In Kiev, a third week of protests began over the failure by Ukrainian president Viktor Yanukovich to enter into political and trade agreements with the European Union, and to avoid economic rapprochement with Russia. An estimated 200,000 demonstrators gathered in Independence Square to argue for greater engagement with Europe, tens of thousands of anti-E.U. protesters were bussed into nearby European Square, the European Union withdrew from negotiations with the Ukrainian government, and riot police dismantled barricades set up by protesters, then built new ones to separate the opposing factions. “On this side of our ice wall you have Yanukovich’s regime of slavery and corruption,” said a plumber. “On our side, life is beautiful.” “We have a lot of bread and lemons,” said a college student. A riot took place in Singapore for the first time since 1969, and in Thailand, where former prime minister Abhisit Vejjajiva was charged with murder, wealthy citizens were joining rallies against the government of Yingluck Shinawatra, whose supporters are largely rural and poor. “I’m not really for democracy,” said energy-drink tycoon Petch Osathanugrah. North Korea executed an uncle of Supreme Leader Kim Jong Un and accused him of distributing pornography, failing to clap with sufficient enthusiasm, and sabotaging a monument by having it erected in the shade. “Jang pretended to uphold the party and leader,” said the state-run Korean Central News Agency, “but was engrossed in such factional acts as dreaming different dreams.” At a memorial for former South African president Nelson Mandela in Johannesburg, a sign-language interpreter translated 17 speeches using random hand gestures. “I had a breakdown,” he said. “I see angels come from sky to the ground.” Mandela’s body was transported to his childhood village of Qunu and laid to rest.
Residents of Newtown, Connecticut, chose not to hold a public ceremony to commemorate the one-year anniversary of a shooting that killed 20 children and seven adults at Sandy Hook Elementary School. “If we build it, they will come,” said Newtown first selectman E. Patricia Llodra. “So we have to not build it.” Students at Arapahoe High School in Centennial, Colorado, held a candlelight vigil for Claire Davis, who was in a coma after being shot in the head by an 18-year-old classmate who subsequently killed himself.  A Georgia high school student was suspended for a year for hugging his teacher, and a Madison, Wisconsin, business that offered “therapeutic cuddling” for $60 an hour closed after three weeks in operation. Chinese hackers were reported to have breached the networks of several European foreign ministries by sending emails advertising nude photos of former French first lady Carla Bruni-Sarkozy; France’s senate approved a law allowing officials to monitor citizens’ digital communications in real time; and it was revealed that the U.S. National Security Agency had deployed agents to search for terrorists in the online video game World of Warcraft. Uruguay became the first country to legalize the cultivation, sale, and consumption of marijuana. “[The decision] relied on rather precarious and unsubstantiated assumptions,” said U.N. International Narcotics Control Board president Raymond Yans. “Tell that old man to stop lying,” said Uruguayan president José Mujica. The mayor of Bogotá was removed from office over allegations he had mismanaged a shift from privatized garbage collection to a government-run service. Canada Post announced that it would phase out home delivery over the next five years, and apologized for returning a six-year-old’s letter to Santa Claus because he had addressed it to “theNorthPowle.”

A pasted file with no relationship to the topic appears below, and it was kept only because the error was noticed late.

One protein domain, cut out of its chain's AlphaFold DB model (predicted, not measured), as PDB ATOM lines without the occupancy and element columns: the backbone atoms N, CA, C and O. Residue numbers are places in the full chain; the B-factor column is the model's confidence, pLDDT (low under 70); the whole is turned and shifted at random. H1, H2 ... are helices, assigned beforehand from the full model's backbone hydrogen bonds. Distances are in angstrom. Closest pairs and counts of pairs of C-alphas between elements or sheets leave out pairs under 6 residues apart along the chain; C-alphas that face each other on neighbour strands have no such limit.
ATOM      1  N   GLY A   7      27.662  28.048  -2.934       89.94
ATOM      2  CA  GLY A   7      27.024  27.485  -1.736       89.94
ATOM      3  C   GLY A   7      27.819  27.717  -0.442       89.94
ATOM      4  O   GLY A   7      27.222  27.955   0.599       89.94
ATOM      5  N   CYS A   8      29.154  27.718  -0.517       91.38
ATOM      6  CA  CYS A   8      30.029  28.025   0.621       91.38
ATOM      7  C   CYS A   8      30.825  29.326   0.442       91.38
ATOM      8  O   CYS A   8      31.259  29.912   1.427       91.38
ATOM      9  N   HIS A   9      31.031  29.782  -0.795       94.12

Prince Henry of Wales reached the South Pole, and American scientists announced that they had recorded the lowest temperature ever measured on Earth, –137 degrees Fahrenheit, along an East Antarctic plateau. Google acquired robots named BigDog, WildCat, Atlas, and Cheetah. Iran announced that it had sent a monkey named Fargam into space, the Jovian moon of Europa was shown to be spouting plumes of water taller than Mount Everest, and China debarked the rover Jade Rabbit onto the moon’s Bay of Rainbows. Oslo added hot-pink decals reading “poo, piss, toilet paper” to its manhole covers. Paleontologists determined that ichthyosaurs were incapable of slurping their prey, and that Edmontosaurus regalis had a cock-like comb. “There is a long and sad history of neglect,” said a researcher, “in the study of dinosaur skin.” A study led by a physician at Imperial College London posited that Gollum would have defeated Bilbo Baggins in J. R. R. Tolkien’s The Hobbit had he sunned himself more often or eaten quiche instead of blind fish. “The triumph of good over evil,” the study concluded, “may be assisted to some extent by poor diet and lack of sunlight.”
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